Pump Jack Capital of Texas
A 1911 April Fool’s day oil gusher at the Clayco No. 1 well near Electra, Texas, will bring prosperity and later the title of “Pump Jack Capital of Texas.”
Electra was a small farm town barely four years old when the black gold excitement began on April 1, 1911. It became oil fever when “Roaring Ranger” came in neighboring Eastland County in 1917. When a third drilling boom began at Burkburnett in 1918, even Hollywood noticed.
Among other things, these oilfield discoveries brought prosperity to North Texas, launched hundreds of petroleum companies, fueled America’s Model T Fords (and victory in World War I), convinced Conrad Hilton to buy his first hotel, and inspired the movie “Boomtown,” which would win an Academy Award.
As early as 1913, newly discovered Mid-Continent oilfields like Electra were producing almost half of all the oil in Texas. Refineries began to appear in Wichita Falls in 1915 when Wichita County alone reported 1,025 producing wells.
Nearby, the McClesky No. 1 well in Eastland County struck oil in October 1917. The “Roaring Ranger” in Ranger reached a daily production of 1,700 barrels. Within two years eight refineries were open or under construction and Ranger banks had $5 million in deposits.
“Roaring Ranger” gained international fame for Ranger as the town whose oil wiped out critical oil shortages during World War I, allowing the Allies to “float to victory on a wave of oil.”
Visiting after the war, a young Conrad Hilton saw long lines of roughnecks seeking a place to stay. He bought the two-story red brick motel in Cisco.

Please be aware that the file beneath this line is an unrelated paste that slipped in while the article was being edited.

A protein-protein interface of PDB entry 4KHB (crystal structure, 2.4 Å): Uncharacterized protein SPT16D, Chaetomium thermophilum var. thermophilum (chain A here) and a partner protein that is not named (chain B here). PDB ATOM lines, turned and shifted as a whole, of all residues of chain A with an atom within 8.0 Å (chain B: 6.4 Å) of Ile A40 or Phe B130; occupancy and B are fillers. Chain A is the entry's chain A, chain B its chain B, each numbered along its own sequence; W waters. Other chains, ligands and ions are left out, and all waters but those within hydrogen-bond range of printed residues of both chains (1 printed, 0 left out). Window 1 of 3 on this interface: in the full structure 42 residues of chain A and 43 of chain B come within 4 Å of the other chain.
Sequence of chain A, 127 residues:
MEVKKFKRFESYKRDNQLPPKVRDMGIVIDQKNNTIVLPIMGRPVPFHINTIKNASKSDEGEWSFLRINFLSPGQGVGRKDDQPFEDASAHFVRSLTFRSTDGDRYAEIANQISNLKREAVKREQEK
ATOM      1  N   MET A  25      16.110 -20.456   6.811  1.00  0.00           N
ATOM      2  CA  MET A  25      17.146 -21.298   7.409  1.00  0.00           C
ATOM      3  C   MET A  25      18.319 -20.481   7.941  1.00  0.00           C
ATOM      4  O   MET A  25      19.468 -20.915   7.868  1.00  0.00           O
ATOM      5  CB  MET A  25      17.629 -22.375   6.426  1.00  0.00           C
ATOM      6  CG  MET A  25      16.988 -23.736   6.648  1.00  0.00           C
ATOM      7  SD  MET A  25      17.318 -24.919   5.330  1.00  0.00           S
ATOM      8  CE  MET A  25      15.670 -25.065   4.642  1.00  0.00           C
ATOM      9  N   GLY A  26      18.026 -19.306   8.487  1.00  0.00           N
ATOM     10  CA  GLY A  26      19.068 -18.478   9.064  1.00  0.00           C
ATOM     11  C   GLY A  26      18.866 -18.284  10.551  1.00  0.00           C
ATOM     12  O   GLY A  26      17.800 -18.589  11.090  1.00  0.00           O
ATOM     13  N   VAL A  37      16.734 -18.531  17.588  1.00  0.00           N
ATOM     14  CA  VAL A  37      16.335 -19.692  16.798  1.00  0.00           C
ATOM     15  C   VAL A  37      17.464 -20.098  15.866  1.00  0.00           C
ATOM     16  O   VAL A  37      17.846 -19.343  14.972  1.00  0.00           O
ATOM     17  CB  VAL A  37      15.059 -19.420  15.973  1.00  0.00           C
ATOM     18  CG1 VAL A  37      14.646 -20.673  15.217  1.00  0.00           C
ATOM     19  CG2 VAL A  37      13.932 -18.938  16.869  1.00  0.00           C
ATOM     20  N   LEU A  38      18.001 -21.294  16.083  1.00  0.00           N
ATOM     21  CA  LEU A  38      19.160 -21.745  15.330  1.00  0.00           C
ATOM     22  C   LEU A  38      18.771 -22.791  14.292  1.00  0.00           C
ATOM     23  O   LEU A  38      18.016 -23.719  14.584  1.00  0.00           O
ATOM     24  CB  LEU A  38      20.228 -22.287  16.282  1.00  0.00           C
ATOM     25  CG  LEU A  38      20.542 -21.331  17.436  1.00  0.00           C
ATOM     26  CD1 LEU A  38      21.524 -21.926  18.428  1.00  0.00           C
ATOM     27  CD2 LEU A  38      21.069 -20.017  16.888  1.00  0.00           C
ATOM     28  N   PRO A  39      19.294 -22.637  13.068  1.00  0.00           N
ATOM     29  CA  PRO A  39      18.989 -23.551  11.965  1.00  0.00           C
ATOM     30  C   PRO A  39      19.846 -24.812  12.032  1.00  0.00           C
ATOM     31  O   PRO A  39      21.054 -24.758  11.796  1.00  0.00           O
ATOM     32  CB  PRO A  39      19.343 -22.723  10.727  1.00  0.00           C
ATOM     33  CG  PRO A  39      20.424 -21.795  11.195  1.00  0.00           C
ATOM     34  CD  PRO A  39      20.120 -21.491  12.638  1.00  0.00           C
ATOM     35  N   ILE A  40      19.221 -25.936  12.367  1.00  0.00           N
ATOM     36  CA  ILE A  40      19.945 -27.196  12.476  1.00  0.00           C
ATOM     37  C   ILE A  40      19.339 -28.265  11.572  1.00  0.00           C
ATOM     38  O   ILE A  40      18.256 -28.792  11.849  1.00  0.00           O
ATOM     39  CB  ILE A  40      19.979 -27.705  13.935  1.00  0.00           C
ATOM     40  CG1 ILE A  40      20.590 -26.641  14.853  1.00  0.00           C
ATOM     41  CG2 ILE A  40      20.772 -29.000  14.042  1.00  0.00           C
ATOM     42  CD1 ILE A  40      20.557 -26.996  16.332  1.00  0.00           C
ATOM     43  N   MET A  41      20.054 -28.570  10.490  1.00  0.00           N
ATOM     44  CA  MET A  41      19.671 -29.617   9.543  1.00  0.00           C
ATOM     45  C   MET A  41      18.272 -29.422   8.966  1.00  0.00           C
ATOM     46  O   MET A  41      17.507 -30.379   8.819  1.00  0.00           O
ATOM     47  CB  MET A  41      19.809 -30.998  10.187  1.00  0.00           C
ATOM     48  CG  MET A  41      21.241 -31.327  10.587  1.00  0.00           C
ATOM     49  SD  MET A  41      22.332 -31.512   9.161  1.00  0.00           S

Learn more North Texas history in Oil Boom Brings First Hilton Hotel.
Then, on July 28, 1918, the Fowler No. 1 well in Burkburnett came in at 3,000 barrels per day – triggering another another boom that brought more companies. The 1940 Academy Award-winning movie with Spencer Tracy and Clark Gable is based on Burkburnett’s oilfield. See Boom Town of Burkburnett.
These discoveries further demonstrated the existence of a large petroleum-producing region in the central and southwestern United States – the Mid-Continent, which today includes hundreds of oilfields reaching from Kansas, Oklahoma and Texas into parts of Louisiana and Missouri.
Mesquite Trees and Pump Jacks
The Mid-Continent field has a long history of oil discoveries and the business booms – and busts – associated with discoveries. The boom at Electra, just south of the Red River border with Oklahoma, came on April 1, 1911.
The Clayco Oil & Pipe Line Company’s Clayco No. 1 well erupted oil in a region previously known for its mesquite trees, cotton and cattle. With a total depth of only 1,628 feet, the discovery brought investors and hundreds of exploration companies.
“As news of the gusher spread through town, people thought it was an April Fools joke and didn’t take it seriously until they saw for themselves the plume of black oil spewing high into the sky,” notes one North Texas historian.
“That day secured Electra’s place in the history books as being one of the most significant oil discoveries in the nation,” proclaims says Bernadette Pruitt, a contributor the Dallas Morning News. The Clayco gusher on cattleman William T. Waggoner’s lease settled into production of about 650 barrels per day from 1,628 feet. Hundreds of other shallow-producing wells quickly followed, helping reach the oilfield’s peak production of more than eight million barrels in 1913.
Founded in Wichita County in 1907, Electra was named after the spoiled daughter of cattle baron W.T. Waggoner (according to Texas Monthly, legend has it that Electra once blew $1 million in a single day at Neiman Marcus).